The arboretum’s newest addition is the City Garden, which was dedicated in 2013 and designed to showcase solutions to common problems urban homeowners face, such as sloping lawns and limited space. “People can take ideas from it to use,” says Piedmont.
The arboretum’s 11 collections stay in tip-top shape because of the efforts of about 25 volunteers, many of them Master Gardeners like Harper. In 2017, volunteers logged about 1,000 hours of work, according to BeCraft.
“What they do for us is very valuable,” he says. “There’s no way we could pay someone to come in and do all they do and stay afloat financially.”
While the arboretum was designed for the community, Virginia Western horticulture students certainly benefit from having it on campus. They can often be found in the gardens, which are used as living laboratories. Students who want to earn a Horticulture Technology Career Studies Certificate must complete a 75-hour internship that’s spent working in the gardens or the greenhouse.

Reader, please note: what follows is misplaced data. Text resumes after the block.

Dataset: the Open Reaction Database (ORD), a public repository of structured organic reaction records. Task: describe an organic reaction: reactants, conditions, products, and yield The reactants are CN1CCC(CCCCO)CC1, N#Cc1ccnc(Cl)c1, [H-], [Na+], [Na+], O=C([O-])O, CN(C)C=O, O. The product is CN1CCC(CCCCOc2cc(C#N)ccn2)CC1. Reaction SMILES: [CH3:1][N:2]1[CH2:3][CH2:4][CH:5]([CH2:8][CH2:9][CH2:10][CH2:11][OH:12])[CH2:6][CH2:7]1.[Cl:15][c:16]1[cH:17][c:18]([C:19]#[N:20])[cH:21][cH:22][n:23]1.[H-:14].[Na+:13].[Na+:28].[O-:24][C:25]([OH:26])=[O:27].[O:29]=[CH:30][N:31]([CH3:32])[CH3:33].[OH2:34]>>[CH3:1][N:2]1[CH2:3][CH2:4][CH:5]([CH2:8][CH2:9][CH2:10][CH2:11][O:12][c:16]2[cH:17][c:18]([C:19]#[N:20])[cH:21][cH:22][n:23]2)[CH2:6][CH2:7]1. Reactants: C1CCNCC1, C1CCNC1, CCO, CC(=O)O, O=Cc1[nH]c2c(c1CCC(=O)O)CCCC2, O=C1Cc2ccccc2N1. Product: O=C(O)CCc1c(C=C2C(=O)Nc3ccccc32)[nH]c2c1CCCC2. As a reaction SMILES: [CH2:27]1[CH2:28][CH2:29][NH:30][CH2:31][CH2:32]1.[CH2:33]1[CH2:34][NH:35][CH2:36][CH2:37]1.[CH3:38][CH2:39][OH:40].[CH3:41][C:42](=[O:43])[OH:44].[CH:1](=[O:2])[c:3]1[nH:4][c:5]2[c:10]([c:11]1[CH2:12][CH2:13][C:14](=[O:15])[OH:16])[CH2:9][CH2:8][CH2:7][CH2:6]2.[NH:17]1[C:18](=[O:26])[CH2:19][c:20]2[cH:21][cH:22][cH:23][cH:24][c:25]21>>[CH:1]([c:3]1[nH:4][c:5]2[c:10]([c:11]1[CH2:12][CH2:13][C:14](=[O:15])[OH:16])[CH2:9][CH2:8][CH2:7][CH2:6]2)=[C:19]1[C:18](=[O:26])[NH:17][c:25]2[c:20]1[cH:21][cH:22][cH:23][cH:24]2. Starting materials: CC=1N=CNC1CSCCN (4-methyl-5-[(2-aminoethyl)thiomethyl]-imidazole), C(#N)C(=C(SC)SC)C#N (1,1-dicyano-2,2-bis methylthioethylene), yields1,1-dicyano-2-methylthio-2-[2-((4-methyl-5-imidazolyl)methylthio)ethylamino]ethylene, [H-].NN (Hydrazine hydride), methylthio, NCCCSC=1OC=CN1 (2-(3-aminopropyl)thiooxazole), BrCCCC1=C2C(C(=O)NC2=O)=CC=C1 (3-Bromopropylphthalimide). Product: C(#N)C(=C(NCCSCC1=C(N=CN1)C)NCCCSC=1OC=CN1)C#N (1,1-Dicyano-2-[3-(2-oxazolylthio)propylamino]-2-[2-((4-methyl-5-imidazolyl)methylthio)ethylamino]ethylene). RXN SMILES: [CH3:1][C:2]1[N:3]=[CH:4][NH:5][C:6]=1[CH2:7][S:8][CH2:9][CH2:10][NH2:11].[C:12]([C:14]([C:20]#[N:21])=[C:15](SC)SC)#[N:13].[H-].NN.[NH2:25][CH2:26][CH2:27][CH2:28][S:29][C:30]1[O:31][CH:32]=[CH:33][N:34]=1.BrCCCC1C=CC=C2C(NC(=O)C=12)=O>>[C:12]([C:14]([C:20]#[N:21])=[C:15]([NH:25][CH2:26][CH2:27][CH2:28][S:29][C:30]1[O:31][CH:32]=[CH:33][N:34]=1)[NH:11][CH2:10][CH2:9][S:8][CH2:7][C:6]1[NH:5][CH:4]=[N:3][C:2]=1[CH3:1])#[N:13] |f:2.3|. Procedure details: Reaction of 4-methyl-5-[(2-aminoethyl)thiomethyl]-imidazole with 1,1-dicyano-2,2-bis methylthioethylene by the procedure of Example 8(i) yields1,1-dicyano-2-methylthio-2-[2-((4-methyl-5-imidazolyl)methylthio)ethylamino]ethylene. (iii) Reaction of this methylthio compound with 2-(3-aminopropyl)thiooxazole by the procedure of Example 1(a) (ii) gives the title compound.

“It’s definitely used as a learning tool,” BeCraft says.
The next 25 years
When BeCraft meets new people and they hear about his job, they’ll often share an arboretum story. Maybe they attended a lovely, intimate wedding in the gazebo or took their prom pictures in the Conifer Garden. Other times, they’ll mention enjoying the flowerbeds while driving down Colonial Avenue.
In those cases, BeCraft asks whether they’ve seen the rest of the two-acre garden? “They’ll say, ‘What? There’s more than those flowers?’ ” he says, gently shaking his head.